Nguyen Van Thu, 57, watched nervously as a customs officer dumped the contents of a package from his son in Canada onto a table and began sorting through western medicines, clothing and other merchandise.

A woman, Tang Ly, fidgeted nearby while another official read a letter included among the boxes of aspirin, Bic pens, T-shirts, underwear and material a relative had sent her.

"We live off these parcels more than anything else," said a 25-year-old government employe. "Without them we couldn't survive."

Such scenes are replayed every day at a warehouse-like building on Co Giang Street in Ho Chi Minh City, formerly Saigon. Called Fidimex, for First District Import-Export, the place distributes tons of packages sent home by Vietnamese who have fled abroad, many of them illegally by boat.

Government authorities know that most of the goods will wind up on the city's thriving black market, bringing prices many times higher than the original. But they turn a blind eye, knowing also that the irreplaceable influx provides a great boost to the economy.

Although Communist Party ideologues frown on it, the traffic gives Vietnam a vast array of western products without costing the country its scarce foreign exchange. The goods, estimated to cost more than $70 million a year in the West, also fill Vietnamese coffers with millions of dollars in customs revenues and give western transport companies at least $26 million a year in business.

According to Ngo Van Phuong, director of the Fidimex parcel distribution center, authorities distribute 800 to 1,000 packages a day with declared values averaging $200 each.

With duties ranging from 15 percent for medicines to 200 percent for cosmetics, he said, customs officials take in 400,000 to 800,000 dong a day ($41,000 to $82,000 at the official exchange rate).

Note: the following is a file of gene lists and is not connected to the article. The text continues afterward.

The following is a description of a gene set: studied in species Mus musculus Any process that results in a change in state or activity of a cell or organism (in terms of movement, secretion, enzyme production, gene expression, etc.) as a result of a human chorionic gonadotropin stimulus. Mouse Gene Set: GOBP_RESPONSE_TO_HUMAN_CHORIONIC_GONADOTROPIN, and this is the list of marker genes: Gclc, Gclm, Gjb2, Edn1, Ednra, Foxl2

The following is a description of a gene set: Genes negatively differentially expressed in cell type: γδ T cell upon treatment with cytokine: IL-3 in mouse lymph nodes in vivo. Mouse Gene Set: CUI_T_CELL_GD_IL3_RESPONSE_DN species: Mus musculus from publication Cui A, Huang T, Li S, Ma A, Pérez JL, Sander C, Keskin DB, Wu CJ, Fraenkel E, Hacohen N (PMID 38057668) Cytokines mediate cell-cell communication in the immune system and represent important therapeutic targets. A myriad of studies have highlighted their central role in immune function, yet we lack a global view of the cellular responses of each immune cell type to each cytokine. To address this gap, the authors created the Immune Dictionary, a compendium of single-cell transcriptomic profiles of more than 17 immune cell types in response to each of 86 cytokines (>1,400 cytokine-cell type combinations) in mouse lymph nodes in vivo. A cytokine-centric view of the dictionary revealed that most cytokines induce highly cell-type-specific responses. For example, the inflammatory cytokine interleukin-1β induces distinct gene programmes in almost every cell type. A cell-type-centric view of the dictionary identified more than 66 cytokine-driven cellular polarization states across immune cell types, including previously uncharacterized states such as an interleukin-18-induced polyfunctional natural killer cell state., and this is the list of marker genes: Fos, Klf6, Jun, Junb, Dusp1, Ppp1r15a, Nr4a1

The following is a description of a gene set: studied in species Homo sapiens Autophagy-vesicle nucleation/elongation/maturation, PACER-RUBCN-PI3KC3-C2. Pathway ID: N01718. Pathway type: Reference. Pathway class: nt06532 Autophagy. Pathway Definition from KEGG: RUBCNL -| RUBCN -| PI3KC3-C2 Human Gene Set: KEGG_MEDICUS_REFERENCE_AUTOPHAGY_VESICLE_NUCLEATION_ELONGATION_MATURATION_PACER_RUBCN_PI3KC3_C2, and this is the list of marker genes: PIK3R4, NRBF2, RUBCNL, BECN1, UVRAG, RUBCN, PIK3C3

Nevertheless, Phuong conceded, "The government does not encourage people to receive parcels."

Last October, the Vietnamese Army's theoretical journal sharply attacked the system of "family packages," which it said were "sapping our economy."

"Most of these parcels contain luxury items made in Japan, America or other western countries," the journal said. "Once these foreign items come in, they revive the neocolonialist American market, disrupting the development of national manufacturing, the normal exchange market and prices."

Such denunciations have had no effect, however, on the influx of goods or the government's apparent desire to facilitate it.

Despite numerous steps and a thorough inspection, the distribution seems to work fairly smoothly.

Phuong asserted that while there have been "lots of losses" at the city's airport because of "bad employes," almost all of the parcels that arrive at the distribution center get delivered to their intended recipients. Out of 965 tons the center has handled since April 1981, he said, only 140 pounds have been lost, and that was to thieves using fake papers.

The only products confiscated are those considered unhealthy or otherwise dangerous. Among the banned items are cigarettes and tobacco, fresh foods, certain kinds of Chinese medicines and Tylenol, whether made in the United States or not.

During a recent visit, one of the few items that authorities confiscated was a jar of San Ing facial cream, made in Taiwan. "They say it's dangerous for the skin," one official said. "I don't know why."

The goods that go through evidently provide a major bonus to families in a country where salaries are abysmal. A government employe who receives a parcel a month from brothers said she earns 200 dong a month ($20.61 at the official rate) at her job, but can make 5,000 to 6,000 dong ($515 to $618) a month by selling her package on the black market.

So elaborate is the system that many packages reportedly are sold in advance to black market buyers to raise money for the customs duties.

According to Phuong, the largest share of the packages comes from France. The United States, with a Vietnamese population now estimated at 420,000, also provides a major portion. According to one estimate in California, 20 to 25 percent of Vietnamese residents' disposable income--income not directly channeled into food, rent and the like--goes for these "care packages."

The influx also apparently contributes to the parallel black market economy that has made the official exchange rate irrelevant in some sectors. In the cafes and nightclubs that have sprouted up here under government or joint state and private ownership, drinks can be bought only at black market prices, as in the days before the Communist takeover of South Vietnam.

At one nightclub owned by Fidimex, for example, a Coca-Cola costs 150 dong, which would be $15.46 at the official rate but $1.42 at the black market rate. A Heineken beer costs the same, but, for some reason, a dry martini costs only a third as much.